Relocating or even traveling abroad can be a thrilling experience. After all, everything is a new and exciting adventure. However, as time wears on, the honeymoon period wears off and many people find that their spirits have plummeted as they deal with depression, homesickness and culture shock. Fortunately, coping with culture shock doesn’t have to be a traumatic experience.
Understand that the emotions you are experiencing are perfectly normal. While it will take some time, you will begin to adjust to your new home and to the new experiences open to you, so don’t get discouraged.
Embrace the culture of your new home country. Be willing to experience new things, to talk with the locals, to explore your new town or city, and to immerse yourself in the culture.
Keep a journal in which you express your thoughts, feelings and experiences in your new country. In addition to helping you deal with your emotions, you’ll have a cherished memento in the future.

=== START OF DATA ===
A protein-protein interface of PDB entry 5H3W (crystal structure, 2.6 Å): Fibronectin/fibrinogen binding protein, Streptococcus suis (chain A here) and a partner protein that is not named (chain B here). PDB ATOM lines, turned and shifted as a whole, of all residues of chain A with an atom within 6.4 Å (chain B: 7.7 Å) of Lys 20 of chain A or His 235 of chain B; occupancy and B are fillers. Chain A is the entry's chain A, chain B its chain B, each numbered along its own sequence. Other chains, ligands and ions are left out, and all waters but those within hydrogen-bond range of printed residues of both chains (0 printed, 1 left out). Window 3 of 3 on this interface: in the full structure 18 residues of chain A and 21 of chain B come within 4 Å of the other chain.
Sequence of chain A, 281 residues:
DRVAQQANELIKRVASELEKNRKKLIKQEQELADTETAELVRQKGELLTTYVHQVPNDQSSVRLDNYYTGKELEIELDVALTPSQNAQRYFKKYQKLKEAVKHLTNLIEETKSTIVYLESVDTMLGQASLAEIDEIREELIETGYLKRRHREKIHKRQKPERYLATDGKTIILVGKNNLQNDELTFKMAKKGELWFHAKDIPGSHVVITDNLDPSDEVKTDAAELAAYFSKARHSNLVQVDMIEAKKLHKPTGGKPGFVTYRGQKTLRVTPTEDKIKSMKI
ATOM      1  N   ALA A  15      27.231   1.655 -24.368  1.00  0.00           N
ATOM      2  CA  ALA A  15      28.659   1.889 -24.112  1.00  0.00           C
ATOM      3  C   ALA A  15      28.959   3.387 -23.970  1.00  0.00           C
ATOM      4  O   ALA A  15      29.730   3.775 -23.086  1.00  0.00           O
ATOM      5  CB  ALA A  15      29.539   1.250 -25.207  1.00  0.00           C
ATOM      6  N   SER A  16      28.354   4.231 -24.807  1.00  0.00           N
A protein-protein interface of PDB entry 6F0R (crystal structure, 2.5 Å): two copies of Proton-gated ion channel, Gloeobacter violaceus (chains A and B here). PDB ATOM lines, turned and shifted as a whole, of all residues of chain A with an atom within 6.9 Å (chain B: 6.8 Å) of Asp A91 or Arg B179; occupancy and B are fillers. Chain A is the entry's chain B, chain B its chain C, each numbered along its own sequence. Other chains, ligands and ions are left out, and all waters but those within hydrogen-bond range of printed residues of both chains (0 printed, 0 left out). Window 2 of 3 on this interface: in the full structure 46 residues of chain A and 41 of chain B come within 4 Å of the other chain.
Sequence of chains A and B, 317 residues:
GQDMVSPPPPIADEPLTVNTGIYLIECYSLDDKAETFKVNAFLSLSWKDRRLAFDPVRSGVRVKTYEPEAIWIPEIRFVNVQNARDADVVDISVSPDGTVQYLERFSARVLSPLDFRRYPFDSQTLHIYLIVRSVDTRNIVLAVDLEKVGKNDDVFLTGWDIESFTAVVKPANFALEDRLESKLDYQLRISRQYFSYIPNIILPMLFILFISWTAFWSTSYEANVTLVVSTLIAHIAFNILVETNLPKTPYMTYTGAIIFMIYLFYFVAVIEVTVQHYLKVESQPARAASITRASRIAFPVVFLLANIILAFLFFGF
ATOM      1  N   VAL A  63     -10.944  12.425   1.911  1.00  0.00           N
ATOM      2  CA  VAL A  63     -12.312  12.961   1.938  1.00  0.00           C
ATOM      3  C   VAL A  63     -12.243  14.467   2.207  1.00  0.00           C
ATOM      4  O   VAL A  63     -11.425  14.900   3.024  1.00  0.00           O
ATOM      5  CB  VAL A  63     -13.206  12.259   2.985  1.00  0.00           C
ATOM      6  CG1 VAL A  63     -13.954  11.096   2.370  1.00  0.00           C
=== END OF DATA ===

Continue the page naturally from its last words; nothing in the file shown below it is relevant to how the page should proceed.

Learn the language of your new country. You don’t have to become fluent in your new country’s language, but knowing basic phrases will allow you to better communicate and to fit in with the locals.
Remember to laugh, especially at yourself. Adjusting to a new culture is a challenge, and you'll likely make some embarrassing slip-ups that will be much easier to deal with if you keep your sense of humor.
Hang out with other expats who have likely experienced the same emotions with which you are dealing. Sometimes having a connection to home helps, and you’ll likely make new friends in the process.
Keep an open mind, remembering that your new country is not better or worse than your home country; it’s just different. Do not expect things to be the same as they are at home, because you’re not at home.
Keep in touch with family and friends back at home through phone calls, email and old-fashioned snail mail letters. Keeping in touch will allow you to ease some of your homesickness and to share your new adventure with loved ones.
Get out there and make new friends. By making new friends, you’ll start to build a new life in your new home and will begin the process of assimilation into the culture.